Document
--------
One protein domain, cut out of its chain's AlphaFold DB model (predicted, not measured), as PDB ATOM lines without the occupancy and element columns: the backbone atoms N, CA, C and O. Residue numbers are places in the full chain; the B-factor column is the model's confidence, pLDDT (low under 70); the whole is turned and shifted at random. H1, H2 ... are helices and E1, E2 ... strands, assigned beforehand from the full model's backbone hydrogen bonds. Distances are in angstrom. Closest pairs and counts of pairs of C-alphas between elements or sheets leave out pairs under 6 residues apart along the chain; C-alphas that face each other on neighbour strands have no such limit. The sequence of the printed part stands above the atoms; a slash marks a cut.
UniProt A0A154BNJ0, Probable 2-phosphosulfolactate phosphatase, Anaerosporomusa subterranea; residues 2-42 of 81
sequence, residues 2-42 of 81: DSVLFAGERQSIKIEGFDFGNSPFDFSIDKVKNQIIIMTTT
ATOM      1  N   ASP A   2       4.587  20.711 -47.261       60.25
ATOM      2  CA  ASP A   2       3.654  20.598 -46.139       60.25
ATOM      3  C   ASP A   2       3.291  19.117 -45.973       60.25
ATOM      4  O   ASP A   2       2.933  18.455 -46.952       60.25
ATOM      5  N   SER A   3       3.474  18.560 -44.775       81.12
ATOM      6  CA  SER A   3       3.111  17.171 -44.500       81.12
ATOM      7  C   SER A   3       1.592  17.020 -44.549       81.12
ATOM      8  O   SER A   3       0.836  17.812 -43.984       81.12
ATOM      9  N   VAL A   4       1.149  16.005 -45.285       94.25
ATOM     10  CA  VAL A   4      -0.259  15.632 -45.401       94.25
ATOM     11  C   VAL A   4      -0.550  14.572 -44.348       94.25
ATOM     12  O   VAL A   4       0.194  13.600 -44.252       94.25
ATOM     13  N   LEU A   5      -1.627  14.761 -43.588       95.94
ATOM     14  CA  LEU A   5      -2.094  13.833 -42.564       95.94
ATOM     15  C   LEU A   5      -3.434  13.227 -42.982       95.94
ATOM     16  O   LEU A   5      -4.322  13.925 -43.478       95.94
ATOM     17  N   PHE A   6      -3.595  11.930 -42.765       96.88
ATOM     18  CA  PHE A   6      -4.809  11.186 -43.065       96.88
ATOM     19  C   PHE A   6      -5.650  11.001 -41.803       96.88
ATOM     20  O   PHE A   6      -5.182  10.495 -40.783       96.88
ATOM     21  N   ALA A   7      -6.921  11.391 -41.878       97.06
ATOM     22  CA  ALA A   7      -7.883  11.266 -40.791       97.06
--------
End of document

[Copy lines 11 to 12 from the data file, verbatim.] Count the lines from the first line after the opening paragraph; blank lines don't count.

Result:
ATOM      9  N   VAL A   4       1.149  16.005 -45.285       94.25
ATOM     10  CA  VAL A   4      -0.259  15.632 -45.401       94.25